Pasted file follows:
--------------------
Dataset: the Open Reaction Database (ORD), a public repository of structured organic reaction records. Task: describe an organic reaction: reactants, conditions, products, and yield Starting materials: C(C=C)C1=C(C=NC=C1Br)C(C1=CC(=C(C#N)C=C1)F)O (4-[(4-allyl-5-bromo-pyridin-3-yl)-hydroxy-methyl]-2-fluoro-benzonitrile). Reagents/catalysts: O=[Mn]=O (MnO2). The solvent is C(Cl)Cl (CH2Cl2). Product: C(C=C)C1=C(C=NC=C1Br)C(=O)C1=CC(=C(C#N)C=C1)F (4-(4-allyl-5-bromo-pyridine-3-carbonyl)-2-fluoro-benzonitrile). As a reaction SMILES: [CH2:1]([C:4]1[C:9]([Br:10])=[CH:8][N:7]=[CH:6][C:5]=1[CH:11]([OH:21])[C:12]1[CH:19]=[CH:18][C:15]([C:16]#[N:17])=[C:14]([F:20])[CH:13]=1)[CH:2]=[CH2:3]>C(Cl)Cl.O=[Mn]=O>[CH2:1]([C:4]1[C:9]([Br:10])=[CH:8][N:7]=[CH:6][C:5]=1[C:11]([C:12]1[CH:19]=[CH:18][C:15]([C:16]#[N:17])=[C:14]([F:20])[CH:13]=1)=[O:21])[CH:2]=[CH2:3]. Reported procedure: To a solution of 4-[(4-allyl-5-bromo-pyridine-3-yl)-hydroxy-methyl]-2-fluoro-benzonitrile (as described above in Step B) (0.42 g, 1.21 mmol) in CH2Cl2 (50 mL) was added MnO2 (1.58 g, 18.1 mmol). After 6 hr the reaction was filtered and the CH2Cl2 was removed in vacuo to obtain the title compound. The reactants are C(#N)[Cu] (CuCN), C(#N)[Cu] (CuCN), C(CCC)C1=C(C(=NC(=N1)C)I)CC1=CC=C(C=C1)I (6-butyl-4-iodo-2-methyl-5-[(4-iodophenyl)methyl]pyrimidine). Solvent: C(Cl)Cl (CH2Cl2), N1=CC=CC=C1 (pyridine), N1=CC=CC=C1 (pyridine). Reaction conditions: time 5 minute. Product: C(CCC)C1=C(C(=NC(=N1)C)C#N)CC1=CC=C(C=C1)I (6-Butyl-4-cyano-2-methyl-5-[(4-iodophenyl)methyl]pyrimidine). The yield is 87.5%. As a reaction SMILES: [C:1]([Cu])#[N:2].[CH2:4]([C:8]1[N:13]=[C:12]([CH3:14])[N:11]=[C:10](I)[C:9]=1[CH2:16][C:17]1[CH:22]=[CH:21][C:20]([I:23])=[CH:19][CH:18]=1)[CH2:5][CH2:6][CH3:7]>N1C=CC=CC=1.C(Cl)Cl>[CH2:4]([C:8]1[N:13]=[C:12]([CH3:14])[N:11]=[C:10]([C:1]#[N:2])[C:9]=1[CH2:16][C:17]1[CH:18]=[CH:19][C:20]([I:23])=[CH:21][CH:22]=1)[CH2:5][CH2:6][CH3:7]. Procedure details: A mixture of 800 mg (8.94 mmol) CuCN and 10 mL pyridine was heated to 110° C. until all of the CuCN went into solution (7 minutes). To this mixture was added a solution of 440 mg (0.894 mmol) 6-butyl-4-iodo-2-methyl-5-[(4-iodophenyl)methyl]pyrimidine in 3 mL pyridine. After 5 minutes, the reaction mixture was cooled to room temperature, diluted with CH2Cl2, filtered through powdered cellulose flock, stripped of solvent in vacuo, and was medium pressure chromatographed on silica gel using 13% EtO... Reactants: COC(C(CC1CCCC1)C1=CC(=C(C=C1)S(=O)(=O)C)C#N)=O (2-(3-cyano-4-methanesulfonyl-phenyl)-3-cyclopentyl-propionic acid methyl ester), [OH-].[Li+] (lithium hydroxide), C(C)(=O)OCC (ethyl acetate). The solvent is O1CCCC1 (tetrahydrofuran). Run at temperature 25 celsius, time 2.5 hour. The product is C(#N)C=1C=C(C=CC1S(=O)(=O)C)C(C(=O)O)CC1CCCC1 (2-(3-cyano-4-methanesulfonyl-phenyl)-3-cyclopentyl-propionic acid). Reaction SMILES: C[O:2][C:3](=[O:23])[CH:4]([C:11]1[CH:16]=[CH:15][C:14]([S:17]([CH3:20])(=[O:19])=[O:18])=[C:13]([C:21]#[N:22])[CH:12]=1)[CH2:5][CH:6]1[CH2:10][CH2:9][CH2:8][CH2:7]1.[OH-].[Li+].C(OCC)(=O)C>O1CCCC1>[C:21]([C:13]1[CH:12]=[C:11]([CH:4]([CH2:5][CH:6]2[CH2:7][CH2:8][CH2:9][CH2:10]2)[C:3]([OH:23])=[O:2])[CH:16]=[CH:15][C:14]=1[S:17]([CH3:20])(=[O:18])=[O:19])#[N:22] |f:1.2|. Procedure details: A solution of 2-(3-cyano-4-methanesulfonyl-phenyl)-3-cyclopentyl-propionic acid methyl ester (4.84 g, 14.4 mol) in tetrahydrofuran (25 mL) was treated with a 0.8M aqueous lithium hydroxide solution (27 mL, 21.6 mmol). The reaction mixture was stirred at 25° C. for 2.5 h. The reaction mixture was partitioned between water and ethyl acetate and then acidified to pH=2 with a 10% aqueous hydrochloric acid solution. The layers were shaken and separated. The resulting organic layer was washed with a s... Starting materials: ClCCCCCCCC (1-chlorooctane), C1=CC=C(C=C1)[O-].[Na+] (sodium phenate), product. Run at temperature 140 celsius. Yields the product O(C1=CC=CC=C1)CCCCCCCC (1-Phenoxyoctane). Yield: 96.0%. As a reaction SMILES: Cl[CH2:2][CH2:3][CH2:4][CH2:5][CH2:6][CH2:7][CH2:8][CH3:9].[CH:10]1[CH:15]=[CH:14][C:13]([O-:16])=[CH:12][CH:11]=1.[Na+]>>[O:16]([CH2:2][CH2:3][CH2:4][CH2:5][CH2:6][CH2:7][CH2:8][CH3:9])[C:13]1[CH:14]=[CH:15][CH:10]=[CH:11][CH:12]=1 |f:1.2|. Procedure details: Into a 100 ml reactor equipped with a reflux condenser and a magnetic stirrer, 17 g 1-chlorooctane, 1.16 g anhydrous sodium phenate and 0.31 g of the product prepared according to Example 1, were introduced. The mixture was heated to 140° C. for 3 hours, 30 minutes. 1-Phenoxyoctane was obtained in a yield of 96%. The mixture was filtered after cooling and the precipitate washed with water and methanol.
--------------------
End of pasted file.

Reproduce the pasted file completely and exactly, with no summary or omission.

Dataset: the Open Reaction Database (ORD), a public repository of structured organic reaction records. Task: describe an organic reaction: reactants, conditions, products, and yield Starting materials: C(C=C)C1=C(C=NC=C1Br)C(C1=CC(=C(C#N)C=C1)F)O (4-[(4-allyl-5-bromo-pyridin-3-yl)-hydroxy-methyl]-2-fluoro-benzonitrile). Reagents/catalysts: O=[Mn]=O (MnO2). The solvent is C(Cl)Cl (CH2Cl2). Product: C(C=C)C1=C(C=NC=C1Br)C(=O)C1=CC(=C(C#N)C=C1)F (4-(4-allyl-5-bromo-pyridine-3-carbonyl)-2-fluoro-benzonitrile). As a reaction SMILES: [CH2:1]([C:4]1[C:9]([Br:10])=[CH:8][N:7]=[CH:6][C:5]=1[CH:11]([OH:21])[C:12]1[CH:19]=[CH:18][C:15]([C:16]#[N:17])=[C:14]([F:20])[CH:13]=1)[CH:2]=[CH2:3]>C(Cl)Cl.O=[Mn]=O>[CH2:1]([C:4]1[C:9]([Br:10])=[CH:8][N:7]=[CH:6][C:5]=1[C:11]([C:12]1[CH:19]=[CH:18][C:15]([C:16]#[N:17])=[C:14]([F:20])[CH:13]=1)=[O:21])[CH:2]=[CH2:3]. Reported procedure: To a solution of 4-[(4-allyl-5-bromo-pyridine-3-yl)-hydroxy-methyl]-2-fluoro-benzonitrile (as described above in Step B) (0.42 g, 1.21 mmol) in CH2Cl2 (50 mL) was added MnO2 (1.58 g, 18.1 mmol). After 6 hr the reaction was filtered and the CH2Cl2 was removed in vacuo to obtain the title compound. The reactants are C(#N)[Cu] (CuCN), C(#N)[Cu] (CuCN), C(CCC)C1=C(C(=NC(=N1)C)I)CC1=CC=C(C=C1)I (6-butyl-4-iodo-2-methyl-5-[(4-iodophenyl)methyl]pyrimidine). Solvent: C(Cl)Cl (CH2Cl2), N1=CC=CC=C1 (pyridine), N1=CC=CC=C1 (pyridine). Reaction conditions: time 5 minute. Product: C(CCC)C1=C(C(=NC(=N1)C)C#N)CC1=CC=C(C=C1)I (6-Butyl-4-cyano-2-methyl-5-[(4-iodophenyl)methyl]pyrimidine). The yield is 87.5%. As a reaction SMILES: [C:1]([Cu])#[N:2].[CH2:4]([C:8]1[N:13]=[C:12]([CH3:14])[N:11]=[C:10](I)[C:9]=1[CH2:16][C:17]1[CH:22]=[CH:21][C:20]([I:23])=[CH:19][CH:18]=1)[CH2:5][CH2:6][CH3:7]>N1C=CC=CC=1.C(Cl)Cl>[CH2:4]([C:8]1[N:13]=[C:12]([CH3:14])[N:11]=[C:10]([C:1]#[N:2])[C:9]=1[CH2:16][C:17]1[CH:18]=[CH:19][C:20]([I:23])=[CH:21][CH:22]=1)[CH2:5][CH2:6][CH3:7]. Procedure details: A mixture of 800 mg (8.94 mmol) CuCN and 10 mL pyridine was heated to 110° C. until all of the CuCN went into solution (7 minutes). To this mixture was added a solution of 440 mg (0.894 mmol) 6-butyl-4-iodo-2-methyl-5-[(4-iodophenyl)methyl]pyrimidine in 3 mL pyridine. After 5 minutes, the reaction mixture was cooled to room temperature, diluted with CH2Cl2, filtered through powdered cellulose flock, stripped of solvent in vacuo, and was medium pressure chromatographed on silica gel using 13% EtO... Reactants: COC(C(CC1CCCC1)C1=CC(=C(C=C1)S(=O)(=O)C)C#N)=O (2-(3-cyano-4-methanesulfonyl-phenyl)-3-cyclopentyl-propionic acid methyl ester), [OH-].[Li+] (lithium hydroxide), C(C)(=O)OCC (ethyl acetate). The solvent is O1CCCC1 (tetrahydrofuran). Run at temperature 25 celsius, time 2.5 hour. The product is C(#N)C=1C=C(C=CC1S(=O)(=O)C)C(C(=O)O)CC1CCCC1 (2-(3-cyano-4-methanesulfonyl-phenyl)-3-cyclopentyl-propionic acid). Reaction SMILES: C[O:2][C:3](=[O:23])[CH:4]([C:11]1[CH:16]=[CH:15][C:14]([S:17]([CH3:20])(=[O:19])=[O:18])=[C:13]([C:21]#[N:22])[CH:12]=1)[CH2:5][CH:6]1[CH2:10][CH2:9][CH2:8][CH2:7]1.[OH-].[Li+].C(OCC)(=O)C>O1CCCC1>[C:21]([C:13]1[CH:12]=[C:11]([CH:4]([CH2:5][CH:6]2[CH2:7][CH2:8][CH2:9][CH2:10]2)[C:3]([OH:23])=[O:2])[CH:16]=[CH:15][C:14]=1[S:17]([CH3:20])(=[O:18])=[O:19])#[N:22] |f:1.2|. Procedure details: A solution of 2-(3-cyano-4-methanesulfonyl-phenyl)-3-cyclopentyl-propionic acid methyl ester (4.84 g, 14.4 mol) in tetrahydrofuran (25 mL) was treated with a 0.8M aqueous lithium hydroxide solution (27 mL, 21.6 mmol). The reaction mixture was stirred at 25° C. for 2.5 h. The reaction mixture was partitioned between water and ethyl acetate and then acidified to pH=2 with a 10% aqueous hydrochloric acid solution. The layers were shaken and separated. The resulting organic layer was washed with a s... Starting materials: ClCCCCCCCC (1-chlorooctane), C1=CC=C(C=C1)[O-].[Na+] (sodium phenate), product. Run at temperature 140 celsius. Yields the product O(C1=CC=CC=C1)CCCCCCCC (1-Phenoxyoctane). Yield: 96.0%. As a reaction SMILES: Cl[CH2:2][CH2:3][CH2:4][CH2:5][CH2:6][CH2:7][CH2:8][CH3:9].[CH:10]1[CH:15]=[CH:14][C:13]([O-:16])=[CH:12][CH:11]=1.[Na+]>>[O:16]([CH2:2][CH2:3][CH2:4][CH2:5][CH2:6][CH2:7][CH2:8][CH3:9])[C:13]1[CH:14]=[CH:15][CH:10]=[CH:11][CH:12]=1 |f:1.2|. Procedure details: Into a 100 ml reactor equipped with a reflux condenser and a magnetic stirrer, 17 g 1-chlorooctane, 1.16 g anhydrous sodium phenate and 0.31 g of the product prepared according to Example 1, were introduced. The mixture was heated to 140° C. for 3 hours, 30 minutes. 1-Phenoxyoctane was obtained in a yield of 96%. The mixture was filtered after cooling and the precipitate washed with water and methanol.